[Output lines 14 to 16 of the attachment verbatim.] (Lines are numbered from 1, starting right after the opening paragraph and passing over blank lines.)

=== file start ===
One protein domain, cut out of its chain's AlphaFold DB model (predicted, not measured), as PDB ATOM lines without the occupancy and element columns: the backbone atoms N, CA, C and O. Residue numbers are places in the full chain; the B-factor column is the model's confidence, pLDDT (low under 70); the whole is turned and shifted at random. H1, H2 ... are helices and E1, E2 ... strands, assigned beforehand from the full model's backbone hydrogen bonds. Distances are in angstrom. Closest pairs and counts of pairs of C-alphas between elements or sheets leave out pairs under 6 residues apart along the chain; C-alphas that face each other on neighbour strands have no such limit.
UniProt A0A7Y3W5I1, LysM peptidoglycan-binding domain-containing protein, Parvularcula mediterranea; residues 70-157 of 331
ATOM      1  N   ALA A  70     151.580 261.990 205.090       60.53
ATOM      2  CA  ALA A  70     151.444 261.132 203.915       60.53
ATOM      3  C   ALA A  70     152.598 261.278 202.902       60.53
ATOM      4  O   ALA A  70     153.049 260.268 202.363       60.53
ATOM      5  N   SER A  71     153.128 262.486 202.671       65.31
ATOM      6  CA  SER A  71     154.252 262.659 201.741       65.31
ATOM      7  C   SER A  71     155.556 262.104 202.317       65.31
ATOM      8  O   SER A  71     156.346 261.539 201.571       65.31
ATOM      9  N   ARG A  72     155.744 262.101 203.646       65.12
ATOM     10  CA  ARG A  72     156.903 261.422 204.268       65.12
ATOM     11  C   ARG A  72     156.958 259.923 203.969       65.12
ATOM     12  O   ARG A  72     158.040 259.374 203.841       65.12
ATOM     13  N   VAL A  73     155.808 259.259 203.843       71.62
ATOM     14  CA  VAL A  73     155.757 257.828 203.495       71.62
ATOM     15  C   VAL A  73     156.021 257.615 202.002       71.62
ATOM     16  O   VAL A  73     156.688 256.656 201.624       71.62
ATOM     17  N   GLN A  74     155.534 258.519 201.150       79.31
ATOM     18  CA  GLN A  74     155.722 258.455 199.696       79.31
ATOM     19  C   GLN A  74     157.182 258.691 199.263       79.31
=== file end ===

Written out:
ATOM     13  N   VAL A  73     155.808 259.259 203.843       71.62
ATOM     14  CA  VAL A  73     155.757 257.828 203.495       71.62
ATOM     15  C   VAL A  73     156.021 257.615 202.002       71.62